The AWS Application Load Balancer (ALB) is part of the OSI model’s Layer 7 layer. The ELB can examine application-level material at Layer 7, not simply port numbers and IP. This enables it to route traffic according to more strict systems than the Classic Load Balancer. Overall, the ALB is more complex considering the comparison of application load balancer vs elastic load balancer.
An Application Load Balancer routes connections to one or even more ports across each container instance in a network, determining routing decisions at the application layer and providing path-based routing. This happens with the use of Service Load Balancing that interacts with the ECS (EC2 Container Service).
Mostly, the ALB assists the dynamic host port mapping. Within this EC2 instance, many containers can be addressed, each executing multiple programs on various ports. Following this, the ECS task scheduler automatically transfers this to the ALB.
Characteristics of an Application Load Balancing
Following are the essential characteristics and features of Application Load Balancing:
- Assists to the HTTP and HTTPS protocols
- Adding an ideal group to an Auto Scaling group, dynamically scales each service that depends on the requirements.
- Its sticky Sessions feature allows you to redirect requests from the same client to the same objective using cookies.
- Achieve optimal availability by enabling the selection of several AZs and spreading incoming traffic across numerous AZs.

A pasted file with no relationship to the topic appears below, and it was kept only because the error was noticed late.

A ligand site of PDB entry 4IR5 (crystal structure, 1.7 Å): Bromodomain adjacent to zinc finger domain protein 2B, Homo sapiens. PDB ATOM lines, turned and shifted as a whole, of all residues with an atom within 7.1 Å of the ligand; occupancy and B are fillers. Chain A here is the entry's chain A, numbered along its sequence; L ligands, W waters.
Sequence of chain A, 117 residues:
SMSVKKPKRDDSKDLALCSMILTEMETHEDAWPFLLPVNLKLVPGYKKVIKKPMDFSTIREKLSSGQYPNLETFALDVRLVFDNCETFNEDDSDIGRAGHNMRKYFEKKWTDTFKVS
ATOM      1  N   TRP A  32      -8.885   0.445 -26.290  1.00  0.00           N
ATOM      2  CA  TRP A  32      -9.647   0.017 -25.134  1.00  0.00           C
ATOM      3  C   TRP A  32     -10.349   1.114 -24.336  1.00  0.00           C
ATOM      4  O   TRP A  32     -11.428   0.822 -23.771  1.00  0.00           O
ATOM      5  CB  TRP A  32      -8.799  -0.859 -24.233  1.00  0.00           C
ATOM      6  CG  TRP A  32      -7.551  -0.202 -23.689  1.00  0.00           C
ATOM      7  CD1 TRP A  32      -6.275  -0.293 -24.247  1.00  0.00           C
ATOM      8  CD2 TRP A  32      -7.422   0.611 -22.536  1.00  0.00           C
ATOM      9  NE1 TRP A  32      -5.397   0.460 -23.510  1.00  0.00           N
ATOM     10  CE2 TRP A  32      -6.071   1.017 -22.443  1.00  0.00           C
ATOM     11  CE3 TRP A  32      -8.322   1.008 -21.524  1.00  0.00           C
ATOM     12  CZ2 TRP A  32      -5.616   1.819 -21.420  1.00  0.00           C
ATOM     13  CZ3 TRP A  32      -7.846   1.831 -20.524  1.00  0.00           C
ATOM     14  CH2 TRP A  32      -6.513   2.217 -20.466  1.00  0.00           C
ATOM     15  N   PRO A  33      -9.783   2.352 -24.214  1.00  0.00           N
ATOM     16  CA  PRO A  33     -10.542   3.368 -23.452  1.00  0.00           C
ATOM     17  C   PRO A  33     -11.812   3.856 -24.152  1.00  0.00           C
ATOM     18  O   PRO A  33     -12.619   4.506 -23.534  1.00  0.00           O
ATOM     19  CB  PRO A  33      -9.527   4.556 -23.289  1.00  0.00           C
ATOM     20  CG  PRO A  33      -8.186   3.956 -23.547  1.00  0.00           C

- Incorporates with ACM to issue and assign an SSL/TLS certificate, simplifying the SSL offload procedure.
What is Network Load Balancer?
A Network Load Balancer manages both TCP and UDP interactions and TCP links encrypted using TLS. The NLB only operates at layer 4. Its key feature is that it performs exceptionally well. Also, it employs static IP addresses and can allocate the Elastic IPs, which ALB and ELB cannot do.
NLB is capable of processing millions of queries per second. When the load balancer obtains a request, it uses a flow hash routing mechanism to choose a goal from the target group for the condition precedent. Then, it seeks to link to the target node through TCP on the port given in the listener settings.
Without any alteration in the headers, it directs the requests. Moreover, the NLB offers support for dynamic host port mapping. Anything that ALBs miss to cover. NLB successfully performs that task. A real-time information streaming platform is an example of a typical use application. Also, you will require the use of NLB when your app employs non-HTTP interfaces.